2 September 1980
This month's books include an investigation into the potential dangers of the pest control industry, and a Chritian's view of the causes of world hunger.
Review Editor: *Anuradha Vittachi*
The Pesticide Conspiracy
by Robert van den Bosch
US: Doubleday & Co. Inc.
(hardback $8.95 / paperback $4.95)
UK: Prism Press
(hardback £6.95 / paperback 3.95)
Aus: Supplied by Lonely Planet Publications
The campaign to ban 245T and a rash of articles on 'dumping' of banned chemicals in the Third World have put pesticides in the spotlight. This book tackles some of the wider issues.
Are pesticides the technical fix which can enable the hungry to eat? Are their adverse effects on workers and the environment an acceptable risk? The late Professor van den Bosch gives us some answers.
The message of this distinguished entomologist is that 'bugs' are no easy foe to be wiped out with a chemical sledgehammer. Instead they are part of a complex ecosystem and the chemical strategy can lead to a treadmill of ever greater applications of more toxic substances - a vain attempt to keep up with secondary pest outbreaks and resistant strains.
Although this book is largely focused on the US, its implications for the Third World are plain to see. With the spread of cash crop agriculture and the Green Revolution, Third World farmers, too, are getting trapped on the pesticide treadmill. In the absence of sound, independent advice and the equipment necessary for safety, many people are poisoned, often with no extra crops to show for it. While Third World people use only 20% of pesticides, they suffer half the poisonings (at least 250,000 a year).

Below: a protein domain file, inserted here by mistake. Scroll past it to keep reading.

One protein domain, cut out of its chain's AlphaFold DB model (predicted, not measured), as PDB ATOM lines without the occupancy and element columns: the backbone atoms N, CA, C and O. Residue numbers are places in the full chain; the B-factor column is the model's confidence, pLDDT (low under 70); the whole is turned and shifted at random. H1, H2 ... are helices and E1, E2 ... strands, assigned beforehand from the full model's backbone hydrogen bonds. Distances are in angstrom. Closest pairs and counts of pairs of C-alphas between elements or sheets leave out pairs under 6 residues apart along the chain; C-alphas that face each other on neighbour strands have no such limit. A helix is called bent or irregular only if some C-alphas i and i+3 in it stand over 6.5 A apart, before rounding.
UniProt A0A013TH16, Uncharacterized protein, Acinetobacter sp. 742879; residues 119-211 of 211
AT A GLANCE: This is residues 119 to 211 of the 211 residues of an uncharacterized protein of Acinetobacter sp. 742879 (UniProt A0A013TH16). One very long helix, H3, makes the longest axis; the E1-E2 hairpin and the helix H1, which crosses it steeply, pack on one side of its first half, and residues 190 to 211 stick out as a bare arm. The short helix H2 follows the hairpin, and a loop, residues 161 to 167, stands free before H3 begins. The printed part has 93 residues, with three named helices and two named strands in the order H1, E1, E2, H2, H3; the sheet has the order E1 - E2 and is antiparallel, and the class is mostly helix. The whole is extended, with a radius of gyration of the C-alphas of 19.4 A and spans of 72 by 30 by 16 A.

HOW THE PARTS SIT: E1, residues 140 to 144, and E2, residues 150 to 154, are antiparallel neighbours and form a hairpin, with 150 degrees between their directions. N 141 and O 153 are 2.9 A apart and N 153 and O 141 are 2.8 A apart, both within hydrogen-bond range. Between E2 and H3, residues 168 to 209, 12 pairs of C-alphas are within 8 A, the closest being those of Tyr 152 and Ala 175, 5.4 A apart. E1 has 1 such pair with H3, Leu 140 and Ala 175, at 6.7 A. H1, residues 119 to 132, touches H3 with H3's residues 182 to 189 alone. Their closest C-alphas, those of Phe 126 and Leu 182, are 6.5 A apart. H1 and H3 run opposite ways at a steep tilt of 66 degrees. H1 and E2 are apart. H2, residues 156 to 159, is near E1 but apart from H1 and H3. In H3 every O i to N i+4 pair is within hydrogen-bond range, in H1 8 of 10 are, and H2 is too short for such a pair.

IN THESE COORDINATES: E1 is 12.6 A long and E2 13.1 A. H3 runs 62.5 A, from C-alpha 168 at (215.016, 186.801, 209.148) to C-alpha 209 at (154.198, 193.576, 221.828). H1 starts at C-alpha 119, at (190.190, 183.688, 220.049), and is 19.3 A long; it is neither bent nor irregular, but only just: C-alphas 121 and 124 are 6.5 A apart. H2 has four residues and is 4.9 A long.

But these numbers are dwarfed by the 1'h billion at risk from malaria - a disease on the march again due to the development of pesticide resistant mosquitoes. This resistance has 'resulted substantially from the veritable chemical cloud' created by agricultural spraying.
For all this, though, chemicals do have a place - as a part of 'integrated control', a mix of techniques pioneered by van den Bosch. Used with some success in China, integrated control can reduce costs and pesticide use and increase yields. Van den Bosch is not against pesticides per se, as one tactic in integrated control, but 'it is the chemical control strategy that has gotten us into serious trouble with the insects, and unless we abandon this strategy, things will only get worse '.
It is not just a few toxic chemicals which the West and its companies are dumping on the Third World, but an entire pest control strategy from which the insects are bound to survive even if we don't. The last sentence reads: 'And as a final bit of irony, it will be the insects that polish the bones of the very last of us to fall.'
This article is from
the September 1980 issue
of New Internationalist.
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